While protection was still high, researchers found it declined by 13 percentage points in the period
A study funded by Pfizer-BioNTech showed the efficacy of its Covid-19 vaccine – while still high – declined by 13 percentage points over six months after the second dose, suggesting there could be a need for booster shots in the future.
More than 46,000 people in the United States, Turkey, Brazil, Argentina, South Africa and Germany were monitored for the study, which has not been peer-reviewed. Some 2,306 of the participants were aged between 12 and 15, while the rest were 16 or older. The median age was 51.
“Efficacy peaked at 96.2 per cent during the interval from seven days to two months post-dose two, and declined gradually to 83.7 per cent from four months post-dose two to the data cut-off – an average decline of 6 per cent every two months,” the authors – most of whom work for either Pfizer or BioNTech – wrote in the paper posted on preprint server medRxiv.org on July 28.
“Ongoing follow-up is needed to understand persistence of the vaccine effect over time, the need for booster dosing, and timing of such a dose,” they said.
Several vaccine makers are looking at whether extra doses for those who have been immunised are needed. It comes as countries around the world battle the highly infectious Delta strain, and those with high vaccination rates such as Israel have begun administering booster shots to protect against Delta and other new variants of the coronavirus.
A British public health study has found that protection from either of the two most commonly used Covid-19 vaccines against the now prevalent Delta variant of the coronavirus weakens within three months.
It also found that those who get infected after receiving two shots of either the Pfizer-BioNTech or the AstraZeneca vaccine may be of greater risk to others than under previous variants of the coronavirus.
Based on more than three million nose and throat swabs taken across Britain, the Oxford University study found that 90 days after a second shot of the Pfizer or AstraZeneca vaccine, their efficacy in preventing infections had slipped to 75 per cent and 61 per cent respectively.
That was down from 85 per cent and 68 per cent, respectively, seen two weeks after a second dose. The decline in efficacy was more pronounced among those aged 35 years and older than those below that age.
“Both of these vaccines, at two doses, are still doing really well against Delta … When you start very, very high, you’ve got a long way to go,” said Sarah Walker, an Oxford professor of medical statistics and chief investigator for the survey. Walker was not involved in work on AstraZeneca’s vaccine, which was initially developed by immunology experts at Oxford.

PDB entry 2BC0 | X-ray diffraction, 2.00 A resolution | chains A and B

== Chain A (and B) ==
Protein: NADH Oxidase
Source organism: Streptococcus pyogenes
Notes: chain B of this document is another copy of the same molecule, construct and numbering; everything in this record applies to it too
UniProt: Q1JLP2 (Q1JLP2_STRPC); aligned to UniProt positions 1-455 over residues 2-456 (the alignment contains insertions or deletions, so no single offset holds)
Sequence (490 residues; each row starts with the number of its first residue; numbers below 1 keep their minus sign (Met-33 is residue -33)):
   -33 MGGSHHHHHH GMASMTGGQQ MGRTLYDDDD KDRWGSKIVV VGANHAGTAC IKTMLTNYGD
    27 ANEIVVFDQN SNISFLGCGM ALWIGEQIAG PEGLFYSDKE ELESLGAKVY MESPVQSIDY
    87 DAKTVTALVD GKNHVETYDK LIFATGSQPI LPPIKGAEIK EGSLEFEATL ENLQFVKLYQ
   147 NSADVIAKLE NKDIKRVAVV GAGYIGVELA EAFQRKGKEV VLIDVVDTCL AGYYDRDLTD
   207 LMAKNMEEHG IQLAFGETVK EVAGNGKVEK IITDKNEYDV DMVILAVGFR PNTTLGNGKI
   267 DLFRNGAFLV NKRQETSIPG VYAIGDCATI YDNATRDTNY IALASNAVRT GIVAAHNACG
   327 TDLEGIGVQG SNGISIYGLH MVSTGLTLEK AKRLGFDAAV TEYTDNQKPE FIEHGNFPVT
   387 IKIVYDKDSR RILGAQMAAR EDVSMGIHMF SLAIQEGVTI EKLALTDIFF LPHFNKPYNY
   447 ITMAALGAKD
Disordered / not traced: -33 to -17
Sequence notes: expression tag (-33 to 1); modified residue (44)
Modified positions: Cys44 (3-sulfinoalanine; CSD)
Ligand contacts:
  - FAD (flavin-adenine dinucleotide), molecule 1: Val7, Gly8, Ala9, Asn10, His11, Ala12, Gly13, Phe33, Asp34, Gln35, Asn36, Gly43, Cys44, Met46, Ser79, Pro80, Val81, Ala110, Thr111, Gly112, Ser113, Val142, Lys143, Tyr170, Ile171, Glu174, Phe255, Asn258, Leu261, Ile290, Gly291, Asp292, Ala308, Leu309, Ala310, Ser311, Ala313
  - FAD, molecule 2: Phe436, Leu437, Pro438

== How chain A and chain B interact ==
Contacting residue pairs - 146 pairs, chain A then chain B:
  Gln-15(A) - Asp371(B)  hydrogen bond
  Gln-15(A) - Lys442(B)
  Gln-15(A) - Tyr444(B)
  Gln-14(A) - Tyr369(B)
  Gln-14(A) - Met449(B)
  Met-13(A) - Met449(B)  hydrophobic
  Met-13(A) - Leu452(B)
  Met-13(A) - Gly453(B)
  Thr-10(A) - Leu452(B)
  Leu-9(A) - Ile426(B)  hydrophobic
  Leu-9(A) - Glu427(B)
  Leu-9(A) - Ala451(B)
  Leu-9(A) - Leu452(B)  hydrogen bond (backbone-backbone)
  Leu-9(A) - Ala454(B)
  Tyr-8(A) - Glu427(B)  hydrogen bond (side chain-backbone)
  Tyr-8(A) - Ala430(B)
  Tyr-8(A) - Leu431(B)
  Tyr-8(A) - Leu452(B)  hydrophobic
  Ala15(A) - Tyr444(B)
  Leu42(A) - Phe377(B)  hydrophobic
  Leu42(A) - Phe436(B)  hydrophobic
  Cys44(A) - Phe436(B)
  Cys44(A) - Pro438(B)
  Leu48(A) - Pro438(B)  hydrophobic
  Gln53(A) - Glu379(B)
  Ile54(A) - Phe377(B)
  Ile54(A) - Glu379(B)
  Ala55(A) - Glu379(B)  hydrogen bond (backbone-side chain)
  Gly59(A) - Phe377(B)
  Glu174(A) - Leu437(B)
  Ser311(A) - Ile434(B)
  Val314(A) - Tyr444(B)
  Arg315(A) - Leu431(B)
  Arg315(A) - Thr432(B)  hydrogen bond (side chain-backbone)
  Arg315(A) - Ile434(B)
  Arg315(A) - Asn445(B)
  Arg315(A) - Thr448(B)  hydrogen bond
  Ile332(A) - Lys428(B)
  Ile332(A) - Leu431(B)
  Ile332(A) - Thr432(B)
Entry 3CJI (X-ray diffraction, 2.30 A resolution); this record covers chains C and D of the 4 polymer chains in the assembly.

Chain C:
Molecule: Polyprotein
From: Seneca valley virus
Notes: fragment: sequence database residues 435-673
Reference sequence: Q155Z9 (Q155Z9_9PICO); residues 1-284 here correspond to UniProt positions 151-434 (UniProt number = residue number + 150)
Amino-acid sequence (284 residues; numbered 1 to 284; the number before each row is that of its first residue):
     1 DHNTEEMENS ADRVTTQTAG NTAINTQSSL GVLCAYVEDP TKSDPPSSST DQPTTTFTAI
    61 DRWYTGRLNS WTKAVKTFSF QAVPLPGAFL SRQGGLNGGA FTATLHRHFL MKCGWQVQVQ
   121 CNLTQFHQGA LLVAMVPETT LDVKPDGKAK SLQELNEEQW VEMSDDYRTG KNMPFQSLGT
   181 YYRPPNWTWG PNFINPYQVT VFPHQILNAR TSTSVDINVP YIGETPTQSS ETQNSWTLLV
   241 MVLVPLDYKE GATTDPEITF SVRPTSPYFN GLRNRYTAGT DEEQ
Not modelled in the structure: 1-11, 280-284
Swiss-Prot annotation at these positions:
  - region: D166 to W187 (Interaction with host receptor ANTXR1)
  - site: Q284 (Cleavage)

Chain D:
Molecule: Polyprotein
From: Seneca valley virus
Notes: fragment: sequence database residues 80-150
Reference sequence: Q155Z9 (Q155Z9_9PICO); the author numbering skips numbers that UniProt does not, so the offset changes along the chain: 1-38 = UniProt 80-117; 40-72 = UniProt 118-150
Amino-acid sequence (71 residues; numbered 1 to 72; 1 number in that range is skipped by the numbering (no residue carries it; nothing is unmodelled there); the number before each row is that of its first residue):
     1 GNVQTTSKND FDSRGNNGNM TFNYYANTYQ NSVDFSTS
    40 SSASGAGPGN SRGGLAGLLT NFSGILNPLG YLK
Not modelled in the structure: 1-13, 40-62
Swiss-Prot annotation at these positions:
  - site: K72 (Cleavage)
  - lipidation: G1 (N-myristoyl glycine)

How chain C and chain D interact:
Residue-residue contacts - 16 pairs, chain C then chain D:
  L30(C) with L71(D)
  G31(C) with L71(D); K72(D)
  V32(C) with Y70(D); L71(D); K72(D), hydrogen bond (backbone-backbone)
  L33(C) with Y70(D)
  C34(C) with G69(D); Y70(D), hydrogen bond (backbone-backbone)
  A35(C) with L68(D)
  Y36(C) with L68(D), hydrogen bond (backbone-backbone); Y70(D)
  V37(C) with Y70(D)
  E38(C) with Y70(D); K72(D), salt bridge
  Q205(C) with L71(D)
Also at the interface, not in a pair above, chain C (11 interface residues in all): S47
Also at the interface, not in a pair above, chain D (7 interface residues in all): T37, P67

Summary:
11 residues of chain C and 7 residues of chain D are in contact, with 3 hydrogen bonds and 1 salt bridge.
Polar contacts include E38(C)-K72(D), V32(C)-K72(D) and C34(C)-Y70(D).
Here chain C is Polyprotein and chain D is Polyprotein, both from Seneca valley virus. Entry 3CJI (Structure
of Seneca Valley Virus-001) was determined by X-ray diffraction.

The researchers would not project how much more the protection would drop over time, but suggested the efficacy of the two vaccines studied would converge within 4-5 months after the second shot.
The Oxford findings are in line with an analysis by the US Centres for Disease Control and Prevention (CDC) and come as the US government outlines plans to make Covid-19 vaccine booster shots widely available next month amid a rise in Delta variant infections. It has cited data indicating diminishing protection from the vaccines over time.
US health officials are expected to advise Americans to get booster shots eight months after their second jab, Associated Press reported on Tuesday, citing sources. Formal approval of a third booster shot of the Pfizer-BioNTech vaccine is also expected in the coming weeks.
Meanwhile, countries like Turkey and Chile have begun offering booster shots of the Pfizer-BioNTech and AstraZeneca vaccines to people who have received Chinese Covid-19 jabs, amid concerns over their effectiveness against the Delta strain.
The Pfizer-BioNTech study did not recommend booster shots but noted that clinical trials were under way to produce more data on the safety and effectiveness of a third dose of the vaccine. It did not mention how protective the vaccine was against the Delta variant.
“Ongoing observation of participants through up to two years in this study, together with real-world effectiveness data will determine whether a booster is likely to be beneficial after a longer interval,” the paper said.
Benjamin Cowling, an epidemiologist at the University of Hong Kong, said the study provided compelling evidence that the Pfizer-BioNTech vaccine retains its efficacy for at least six months and likely for longer.
At the same time, he said booster shots could be useful. “I think there is evidence indicating that third doses will push immunity up to a higher level, and may be particularly beneficial for those who had a weaker response to initial vaccination,” he said.
The World Health Organization, however, has called for a moratorium on booster shots until at least the end of September so that vaccines can be supplied to poorer nations.
WHO director general Tedros Adhanom Ghebreyesus said earlier this month: “I understand the concern of all governments to protect their people from the Delta variant. But we cannot accept countries that have already used most of the global supply of vaccines using even more of it.”
While the WHO has no power to change the health policies of its member states, the message has been echoed by scientific journal Nature. “To focus on boosters when more than half the world lacks vaccine doses is short-sighted and will only keep the pandemic burning longer,” read an editorial in the journal published on Tuesday.
HKU epidemiologist Cowling agreed. “I think right now vaccine doses can do much more good if given as first, and second, doses in developing countries than if given as third doses in developed countries,” he said.
Additional reporting by Reuters